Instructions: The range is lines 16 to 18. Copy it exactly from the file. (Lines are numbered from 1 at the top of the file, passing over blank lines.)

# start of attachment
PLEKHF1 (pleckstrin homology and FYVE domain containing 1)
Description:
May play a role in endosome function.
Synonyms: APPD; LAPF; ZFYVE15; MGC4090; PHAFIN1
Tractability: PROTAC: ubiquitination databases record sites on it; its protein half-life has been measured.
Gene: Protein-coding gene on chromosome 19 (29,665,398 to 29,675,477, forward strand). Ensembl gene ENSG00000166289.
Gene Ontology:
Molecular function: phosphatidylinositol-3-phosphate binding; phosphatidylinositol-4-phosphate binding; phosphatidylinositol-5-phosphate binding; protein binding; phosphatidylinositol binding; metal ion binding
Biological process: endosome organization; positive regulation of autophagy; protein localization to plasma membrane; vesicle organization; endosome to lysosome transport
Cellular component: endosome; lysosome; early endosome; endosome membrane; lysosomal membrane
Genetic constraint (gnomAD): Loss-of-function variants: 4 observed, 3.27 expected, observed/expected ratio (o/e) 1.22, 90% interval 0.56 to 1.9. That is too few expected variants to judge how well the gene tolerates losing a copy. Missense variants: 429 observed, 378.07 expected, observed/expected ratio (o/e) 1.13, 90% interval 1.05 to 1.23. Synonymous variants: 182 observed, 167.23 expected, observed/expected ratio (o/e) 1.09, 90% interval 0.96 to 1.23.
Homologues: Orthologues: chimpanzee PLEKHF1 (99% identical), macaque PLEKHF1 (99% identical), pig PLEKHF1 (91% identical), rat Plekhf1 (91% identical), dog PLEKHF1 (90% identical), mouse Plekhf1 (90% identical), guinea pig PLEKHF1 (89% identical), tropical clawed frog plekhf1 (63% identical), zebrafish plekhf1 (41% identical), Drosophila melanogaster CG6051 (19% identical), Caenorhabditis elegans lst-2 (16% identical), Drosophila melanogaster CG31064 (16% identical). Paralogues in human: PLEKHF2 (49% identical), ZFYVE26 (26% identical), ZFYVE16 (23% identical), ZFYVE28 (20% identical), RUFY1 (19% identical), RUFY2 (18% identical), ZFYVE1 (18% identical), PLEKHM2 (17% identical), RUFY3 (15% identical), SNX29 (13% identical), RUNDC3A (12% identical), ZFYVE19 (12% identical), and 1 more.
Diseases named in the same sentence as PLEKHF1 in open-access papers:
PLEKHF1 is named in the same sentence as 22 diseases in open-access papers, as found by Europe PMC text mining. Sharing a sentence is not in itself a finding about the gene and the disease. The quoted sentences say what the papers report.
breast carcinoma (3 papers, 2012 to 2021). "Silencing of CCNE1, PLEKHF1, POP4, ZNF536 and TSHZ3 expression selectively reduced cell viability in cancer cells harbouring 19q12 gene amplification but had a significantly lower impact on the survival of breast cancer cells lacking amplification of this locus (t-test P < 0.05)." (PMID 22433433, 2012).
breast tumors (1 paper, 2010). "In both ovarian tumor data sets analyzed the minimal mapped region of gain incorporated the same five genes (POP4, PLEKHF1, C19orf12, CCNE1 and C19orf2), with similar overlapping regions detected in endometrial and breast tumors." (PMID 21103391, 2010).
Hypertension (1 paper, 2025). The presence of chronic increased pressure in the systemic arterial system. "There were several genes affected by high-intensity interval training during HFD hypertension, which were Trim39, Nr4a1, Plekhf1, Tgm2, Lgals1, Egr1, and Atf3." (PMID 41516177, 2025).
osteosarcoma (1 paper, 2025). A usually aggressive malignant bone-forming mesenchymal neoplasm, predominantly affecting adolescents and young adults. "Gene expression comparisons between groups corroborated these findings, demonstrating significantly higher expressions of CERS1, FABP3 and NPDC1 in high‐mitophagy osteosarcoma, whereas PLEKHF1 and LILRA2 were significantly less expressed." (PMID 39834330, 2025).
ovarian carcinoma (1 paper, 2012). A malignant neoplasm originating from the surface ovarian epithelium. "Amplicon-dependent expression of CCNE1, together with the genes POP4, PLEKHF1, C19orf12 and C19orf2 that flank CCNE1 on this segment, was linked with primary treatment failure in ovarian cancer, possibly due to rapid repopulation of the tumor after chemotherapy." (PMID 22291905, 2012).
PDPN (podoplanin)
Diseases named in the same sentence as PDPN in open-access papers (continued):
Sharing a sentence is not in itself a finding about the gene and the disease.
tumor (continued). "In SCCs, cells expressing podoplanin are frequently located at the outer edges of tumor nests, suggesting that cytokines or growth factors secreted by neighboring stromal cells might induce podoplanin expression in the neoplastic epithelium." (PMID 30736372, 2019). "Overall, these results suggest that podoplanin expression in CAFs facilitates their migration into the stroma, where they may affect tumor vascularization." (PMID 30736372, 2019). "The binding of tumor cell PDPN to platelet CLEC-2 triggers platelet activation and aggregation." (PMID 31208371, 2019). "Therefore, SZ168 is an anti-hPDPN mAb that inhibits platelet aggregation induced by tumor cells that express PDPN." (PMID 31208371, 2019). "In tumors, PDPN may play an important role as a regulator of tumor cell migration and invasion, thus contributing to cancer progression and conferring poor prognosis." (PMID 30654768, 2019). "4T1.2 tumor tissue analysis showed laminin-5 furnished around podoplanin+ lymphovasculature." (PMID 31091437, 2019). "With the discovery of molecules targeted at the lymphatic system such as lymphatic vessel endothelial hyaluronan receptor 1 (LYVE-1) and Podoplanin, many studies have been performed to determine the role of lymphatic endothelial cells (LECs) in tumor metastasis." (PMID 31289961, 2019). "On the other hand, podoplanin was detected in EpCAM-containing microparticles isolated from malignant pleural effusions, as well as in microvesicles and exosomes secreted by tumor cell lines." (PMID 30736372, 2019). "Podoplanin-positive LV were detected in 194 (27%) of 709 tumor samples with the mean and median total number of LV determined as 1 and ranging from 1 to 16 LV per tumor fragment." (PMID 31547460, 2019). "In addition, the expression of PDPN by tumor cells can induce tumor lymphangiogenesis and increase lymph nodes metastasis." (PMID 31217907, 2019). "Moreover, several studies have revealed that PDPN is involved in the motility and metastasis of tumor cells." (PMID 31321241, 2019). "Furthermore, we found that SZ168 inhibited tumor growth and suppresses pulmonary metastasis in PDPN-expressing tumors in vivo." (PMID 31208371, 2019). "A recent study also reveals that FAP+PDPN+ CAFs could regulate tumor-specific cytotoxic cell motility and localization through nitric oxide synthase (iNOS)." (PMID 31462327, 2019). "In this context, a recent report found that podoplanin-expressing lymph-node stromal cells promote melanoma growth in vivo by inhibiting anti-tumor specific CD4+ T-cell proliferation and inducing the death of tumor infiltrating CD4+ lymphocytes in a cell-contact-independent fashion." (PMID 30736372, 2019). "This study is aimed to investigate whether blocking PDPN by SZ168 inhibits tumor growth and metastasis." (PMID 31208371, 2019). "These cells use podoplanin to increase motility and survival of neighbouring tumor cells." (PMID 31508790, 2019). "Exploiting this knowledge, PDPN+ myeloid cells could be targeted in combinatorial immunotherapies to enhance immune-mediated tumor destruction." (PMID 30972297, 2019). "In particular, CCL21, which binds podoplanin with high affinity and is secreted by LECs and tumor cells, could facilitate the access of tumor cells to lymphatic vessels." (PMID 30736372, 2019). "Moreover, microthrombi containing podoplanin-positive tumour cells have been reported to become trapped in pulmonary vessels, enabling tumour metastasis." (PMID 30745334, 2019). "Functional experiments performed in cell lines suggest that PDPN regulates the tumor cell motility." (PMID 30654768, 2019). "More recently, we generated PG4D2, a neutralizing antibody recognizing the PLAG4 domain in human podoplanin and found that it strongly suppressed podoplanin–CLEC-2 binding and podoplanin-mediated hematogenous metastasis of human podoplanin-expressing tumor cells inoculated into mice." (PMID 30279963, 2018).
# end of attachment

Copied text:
breast tumors (1 paper, 2010). "In both ovarian tumor data sets analyzed the minimal mapped region of gain incorporated the same five genes (POP4, PLEKHF1, C19orf12, CCNE1 and C19orf2), with similar overlapping regions detected in endometrial and breast tumors." (PMID 21103391, 2010).
Hypertension (1 paper, 2025). The presence of chronic increased pressure in the systemic arterial system. "There were several genes affected by high-intensity interval training during HFD hypertension, which were Trim39, Nr4a1, Plekhf1, Tgm2, Lgals1, Egr1, and Atf3." (PMID 41516177, 2025).
osteosarcoma (1 paper, 2025). A usually aggressive malignant bone-forming mesenchymal neoplasm, predominantly affecting adolescents and young adults. "Gene expression comparisons between groups corroborated these findings, demonstrating significantly higher expressions of CERS1, FABP3 and NPDC1 in high‐mitophagy osteosarcoma, whereas PLEKHF1 and LILRA2 were significantly less expressed." (PMID 39834330, 2025).